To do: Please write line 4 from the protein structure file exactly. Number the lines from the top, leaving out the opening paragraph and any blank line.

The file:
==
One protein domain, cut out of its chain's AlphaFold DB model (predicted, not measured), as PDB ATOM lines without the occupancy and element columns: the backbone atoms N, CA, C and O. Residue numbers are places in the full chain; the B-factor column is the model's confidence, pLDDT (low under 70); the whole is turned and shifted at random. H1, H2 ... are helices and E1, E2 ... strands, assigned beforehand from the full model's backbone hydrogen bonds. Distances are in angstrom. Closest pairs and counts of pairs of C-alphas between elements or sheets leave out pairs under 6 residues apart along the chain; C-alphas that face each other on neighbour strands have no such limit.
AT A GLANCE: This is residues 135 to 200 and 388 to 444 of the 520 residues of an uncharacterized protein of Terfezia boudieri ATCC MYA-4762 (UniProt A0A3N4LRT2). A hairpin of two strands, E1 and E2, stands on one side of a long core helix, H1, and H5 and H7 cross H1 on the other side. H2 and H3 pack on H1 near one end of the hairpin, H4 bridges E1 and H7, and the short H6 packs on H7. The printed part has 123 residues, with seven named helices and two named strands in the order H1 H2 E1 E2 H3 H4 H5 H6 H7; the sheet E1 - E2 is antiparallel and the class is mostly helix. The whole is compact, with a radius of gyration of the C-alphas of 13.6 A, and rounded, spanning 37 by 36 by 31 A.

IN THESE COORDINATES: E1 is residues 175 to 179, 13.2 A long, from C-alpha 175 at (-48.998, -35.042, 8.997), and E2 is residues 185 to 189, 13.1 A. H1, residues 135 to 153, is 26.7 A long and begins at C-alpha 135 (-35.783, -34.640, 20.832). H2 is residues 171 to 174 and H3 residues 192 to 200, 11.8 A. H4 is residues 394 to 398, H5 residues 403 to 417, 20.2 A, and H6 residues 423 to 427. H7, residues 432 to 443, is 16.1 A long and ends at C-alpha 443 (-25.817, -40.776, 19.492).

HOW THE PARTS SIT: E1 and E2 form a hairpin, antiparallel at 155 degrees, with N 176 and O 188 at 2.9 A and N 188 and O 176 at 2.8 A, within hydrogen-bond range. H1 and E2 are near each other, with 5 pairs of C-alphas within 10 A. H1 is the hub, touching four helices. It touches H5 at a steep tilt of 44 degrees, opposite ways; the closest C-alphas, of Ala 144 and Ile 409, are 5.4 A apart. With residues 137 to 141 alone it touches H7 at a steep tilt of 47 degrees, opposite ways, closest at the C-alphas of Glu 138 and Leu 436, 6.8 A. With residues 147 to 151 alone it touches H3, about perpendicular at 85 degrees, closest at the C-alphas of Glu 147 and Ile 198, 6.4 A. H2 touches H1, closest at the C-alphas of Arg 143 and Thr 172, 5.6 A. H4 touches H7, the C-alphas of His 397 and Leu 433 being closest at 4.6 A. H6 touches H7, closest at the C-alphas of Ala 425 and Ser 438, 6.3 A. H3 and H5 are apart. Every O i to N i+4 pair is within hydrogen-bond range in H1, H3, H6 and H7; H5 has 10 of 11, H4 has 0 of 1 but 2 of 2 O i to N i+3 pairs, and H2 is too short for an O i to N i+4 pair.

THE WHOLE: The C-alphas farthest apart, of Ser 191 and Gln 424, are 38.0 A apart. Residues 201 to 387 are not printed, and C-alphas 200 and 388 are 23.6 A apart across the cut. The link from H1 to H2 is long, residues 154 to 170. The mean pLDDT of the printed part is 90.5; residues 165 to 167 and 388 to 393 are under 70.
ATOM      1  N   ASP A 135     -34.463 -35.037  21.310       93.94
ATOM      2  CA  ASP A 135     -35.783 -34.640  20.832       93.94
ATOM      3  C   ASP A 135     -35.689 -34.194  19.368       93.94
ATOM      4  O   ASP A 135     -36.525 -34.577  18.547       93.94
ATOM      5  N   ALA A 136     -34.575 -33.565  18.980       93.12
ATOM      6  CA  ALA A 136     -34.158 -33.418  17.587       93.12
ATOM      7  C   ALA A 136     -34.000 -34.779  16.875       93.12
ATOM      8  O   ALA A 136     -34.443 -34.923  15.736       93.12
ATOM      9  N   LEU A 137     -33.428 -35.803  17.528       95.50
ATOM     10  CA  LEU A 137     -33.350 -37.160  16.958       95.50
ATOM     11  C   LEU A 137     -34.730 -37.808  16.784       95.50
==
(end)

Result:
THE WHOLE: The C-alphas farthest apart, of Ser 191 and Gln 424, are 38.0 A apart. Residues 201 to 387 are not printed, and C-alphas 200 and 388 are 23.6 A apart across the cut. The link from H1 to H2 is long, residues 154 to 170. The mean pLDDT of the printed part is 90.5; residues 165 to 167 and 388 to 393 are under 70.